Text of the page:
figurehead


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figurehead,

carved decoration usually representing a head or figure placed under the bowsprit of a ship. The art is of extreme antiquity. Ancient galleys and triremes carried rostrums, or beaks, on the bow to ram enemy vessels. These beaks were often surmounted by figureheads representing national or religious emblems. Roman vessels were sometimes embellished with large heads of the gods in bronze. Viking ships had lofty and extended prows which were elaborately carved. Dragons and lions vied with the human form in the figureheads of the Renaissance. During the 18th and 19th cent. a highly developed and original art of figurehead wood carving flourished in the United States at a time when little other sculpture was practiced. Few examples survive. With the disappearance of the sailing vessel figurehead art became practically extinct. A fine collection of American figureheads is in the Mariners' Museum, Newport News, Va.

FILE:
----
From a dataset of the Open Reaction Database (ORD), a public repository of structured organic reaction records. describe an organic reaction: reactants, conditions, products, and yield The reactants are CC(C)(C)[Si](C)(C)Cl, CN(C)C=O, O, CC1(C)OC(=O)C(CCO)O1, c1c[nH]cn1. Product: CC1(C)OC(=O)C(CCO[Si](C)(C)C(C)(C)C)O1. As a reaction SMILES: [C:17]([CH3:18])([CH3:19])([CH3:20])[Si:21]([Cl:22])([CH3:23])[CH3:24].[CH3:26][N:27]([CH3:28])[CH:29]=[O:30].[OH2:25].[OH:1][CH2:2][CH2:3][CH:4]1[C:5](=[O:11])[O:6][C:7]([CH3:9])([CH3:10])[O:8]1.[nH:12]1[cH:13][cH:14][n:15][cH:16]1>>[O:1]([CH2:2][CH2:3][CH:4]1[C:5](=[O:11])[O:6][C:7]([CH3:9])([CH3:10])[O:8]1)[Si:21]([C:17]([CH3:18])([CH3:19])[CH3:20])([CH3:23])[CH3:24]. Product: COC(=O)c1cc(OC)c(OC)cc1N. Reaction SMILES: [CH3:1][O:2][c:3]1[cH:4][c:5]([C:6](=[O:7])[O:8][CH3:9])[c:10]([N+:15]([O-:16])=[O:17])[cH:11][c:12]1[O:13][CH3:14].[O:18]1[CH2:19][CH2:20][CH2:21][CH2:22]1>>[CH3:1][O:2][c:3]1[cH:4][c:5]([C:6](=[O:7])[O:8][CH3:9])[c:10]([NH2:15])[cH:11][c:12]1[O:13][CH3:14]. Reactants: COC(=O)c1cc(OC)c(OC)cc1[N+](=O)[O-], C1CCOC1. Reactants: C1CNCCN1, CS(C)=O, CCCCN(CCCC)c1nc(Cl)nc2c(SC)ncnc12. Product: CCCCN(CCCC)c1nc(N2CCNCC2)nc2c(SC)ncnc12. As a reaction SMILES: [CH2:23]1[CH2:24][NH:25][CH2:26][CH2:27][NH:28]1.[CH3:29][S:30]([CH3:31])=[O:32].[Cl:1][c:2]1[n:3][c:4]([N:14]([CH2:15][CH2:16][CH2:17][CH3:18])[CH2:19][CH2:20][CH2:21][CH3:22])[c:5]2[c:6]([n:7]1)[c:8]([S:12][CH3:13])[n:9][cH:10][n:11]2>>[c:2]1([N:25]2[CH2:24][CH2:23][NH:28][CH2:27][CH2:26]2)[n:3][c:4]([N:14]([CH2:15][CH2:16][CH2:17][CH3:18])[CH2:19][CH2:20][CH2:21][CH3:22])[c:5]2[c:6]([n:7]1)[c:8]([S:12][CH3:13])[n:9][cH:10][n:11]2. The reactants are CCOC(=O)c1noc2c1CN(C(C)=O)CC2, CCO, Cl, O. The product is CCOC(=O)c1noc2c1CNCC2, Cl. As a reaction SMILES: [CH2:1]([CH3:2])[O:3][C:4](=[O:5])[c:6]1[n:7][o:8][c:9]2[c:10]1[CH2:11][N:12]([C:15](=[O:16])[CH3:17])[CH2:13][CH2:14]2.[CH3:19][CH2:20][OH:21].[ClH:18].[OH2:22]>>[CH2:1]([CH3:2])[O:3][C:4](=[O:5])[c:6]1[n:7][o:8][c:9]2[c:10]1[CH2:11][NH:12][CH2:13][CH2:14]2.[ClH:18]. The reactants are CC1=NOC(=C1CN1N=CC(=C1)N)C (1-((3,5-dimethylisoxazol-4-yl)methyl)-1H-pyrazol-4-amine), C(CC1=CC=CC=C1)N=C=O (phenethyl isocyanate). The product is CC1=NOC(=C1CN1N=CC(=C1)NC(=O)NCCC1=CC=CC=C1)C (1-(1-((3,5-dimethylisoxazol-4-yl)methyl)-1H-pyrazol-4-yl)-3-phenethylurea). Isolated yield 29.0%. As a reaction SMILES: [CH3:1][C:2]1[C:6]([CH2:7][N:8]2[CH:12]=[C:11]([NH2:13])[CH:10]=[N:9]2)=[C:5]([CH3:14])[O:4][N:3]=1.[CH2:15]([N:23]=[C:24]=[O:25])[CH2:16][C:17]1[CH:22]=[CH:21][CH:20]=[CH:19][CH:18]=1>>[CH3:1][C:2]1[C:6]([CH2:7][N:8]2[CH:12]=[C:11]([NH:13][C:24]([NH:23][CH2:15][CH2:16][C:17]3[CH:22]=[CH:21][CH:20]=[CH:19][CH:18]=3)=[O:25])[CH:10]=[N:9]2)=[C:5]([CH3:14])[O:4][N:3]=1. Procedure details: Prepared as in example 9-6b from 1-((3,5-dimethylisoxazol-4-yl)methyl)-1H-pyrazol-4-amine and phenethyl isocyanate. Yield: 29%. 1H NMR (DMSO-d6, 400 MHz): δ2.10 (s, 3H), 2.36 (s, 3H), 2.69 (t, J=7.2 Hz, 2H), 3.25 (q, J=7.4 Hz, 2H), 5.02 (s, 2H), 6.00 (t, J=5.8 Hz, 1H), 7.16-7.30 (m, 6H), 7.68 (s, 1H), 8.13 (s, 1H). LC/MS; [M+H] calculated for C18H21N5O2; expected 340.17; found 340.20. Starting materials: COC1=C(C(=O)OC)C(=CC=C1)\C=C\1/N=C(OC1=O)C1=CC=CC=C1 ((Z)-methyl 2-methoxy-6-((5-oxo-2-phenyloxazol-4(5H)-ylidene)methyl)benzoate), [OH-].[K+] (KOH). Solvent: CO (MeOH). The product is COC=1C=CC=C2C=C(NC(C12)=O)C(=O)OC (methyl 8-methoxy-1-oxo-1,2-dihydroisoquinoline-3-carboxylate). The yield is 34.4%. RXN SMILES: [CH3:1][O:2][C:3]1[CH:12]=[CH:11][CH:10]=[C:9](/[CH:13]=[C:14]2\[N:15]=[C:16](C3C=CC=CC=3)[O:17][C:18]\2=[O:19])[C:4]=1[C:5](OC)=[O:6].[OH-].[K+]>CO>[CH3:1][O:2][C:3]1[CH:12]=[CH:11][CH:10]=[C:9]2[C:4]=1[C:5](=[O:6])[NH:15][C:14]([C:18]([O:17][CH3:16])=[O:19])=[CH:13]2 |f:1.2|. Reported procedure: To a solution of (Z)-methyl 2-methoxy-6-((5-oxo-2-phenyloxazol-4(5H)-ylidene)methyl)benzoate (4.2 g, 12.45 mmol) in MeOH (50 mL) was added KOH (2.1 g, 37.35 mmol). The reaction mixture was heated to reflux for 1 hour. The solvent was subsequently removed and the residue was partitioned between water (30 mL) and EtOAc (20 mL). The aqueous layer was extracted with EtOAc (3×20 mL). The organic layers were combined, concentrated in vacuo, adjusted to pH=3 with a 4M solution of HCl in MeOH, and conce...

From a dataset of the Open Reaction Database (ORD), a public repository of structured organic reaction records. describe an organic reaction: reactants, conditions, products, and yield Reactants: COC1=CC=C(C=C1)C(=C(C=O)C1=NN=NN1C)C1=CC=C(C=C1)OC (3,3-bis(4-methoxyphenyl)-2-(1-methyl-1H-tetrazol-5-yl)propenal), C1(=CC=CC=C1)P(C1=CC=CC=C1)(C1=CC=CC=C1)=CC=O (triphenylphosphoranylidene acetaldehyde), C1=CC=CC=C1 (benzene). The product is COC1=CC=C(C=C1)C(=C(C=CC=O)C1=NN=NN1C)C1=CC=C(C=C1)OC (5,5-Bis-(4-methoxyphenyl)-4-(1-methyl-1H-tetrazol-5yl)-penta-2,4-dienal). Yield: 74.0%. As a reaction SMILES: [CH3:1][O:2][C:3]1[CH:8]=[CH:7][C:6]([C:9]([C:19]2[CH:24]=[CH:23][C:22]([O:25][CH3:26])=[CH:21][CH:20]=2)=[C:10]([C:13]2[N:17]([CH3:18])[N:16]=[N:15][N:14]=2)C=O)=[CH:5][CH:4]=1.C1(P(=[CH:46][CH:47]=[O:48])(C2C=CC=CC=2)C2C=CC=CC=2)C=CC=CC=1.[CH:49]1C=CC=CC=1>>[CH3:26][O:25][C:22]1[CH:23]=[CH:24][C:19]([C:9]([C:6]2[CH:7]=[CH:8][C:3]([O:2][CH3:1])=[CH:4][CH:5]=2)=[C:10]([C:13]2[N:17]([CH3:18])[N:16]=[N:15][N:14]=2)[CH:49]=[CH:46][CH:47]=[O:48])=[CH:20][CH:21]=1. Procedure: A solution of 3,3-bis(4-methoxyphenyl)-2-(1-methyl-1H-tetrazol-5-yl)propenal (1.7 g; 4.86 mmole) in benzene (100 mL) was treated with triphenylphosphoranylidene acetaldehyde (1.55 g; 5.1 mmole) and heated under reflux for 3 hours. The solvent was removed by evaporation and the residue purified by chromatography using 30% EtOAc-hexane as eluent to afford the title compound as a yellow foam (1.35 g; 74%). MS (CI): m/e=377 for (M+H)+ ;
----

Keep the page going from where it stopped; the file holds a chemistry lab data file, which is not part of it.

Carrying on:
figurehead

[′fig·yər‚hed]
(naval architecture)
An ornament placed on the foremost edge of the stem just below the bowsprit.

figurehead

a carved bust or full-length figure at the upper end of the stems of some sailing vessels
References in periodicals archive ?
A massive white and gold figurehead came originally from 76-gun warship HMS Hastings, built in Calcutta in 1818 and acquired by the British navy the following year.
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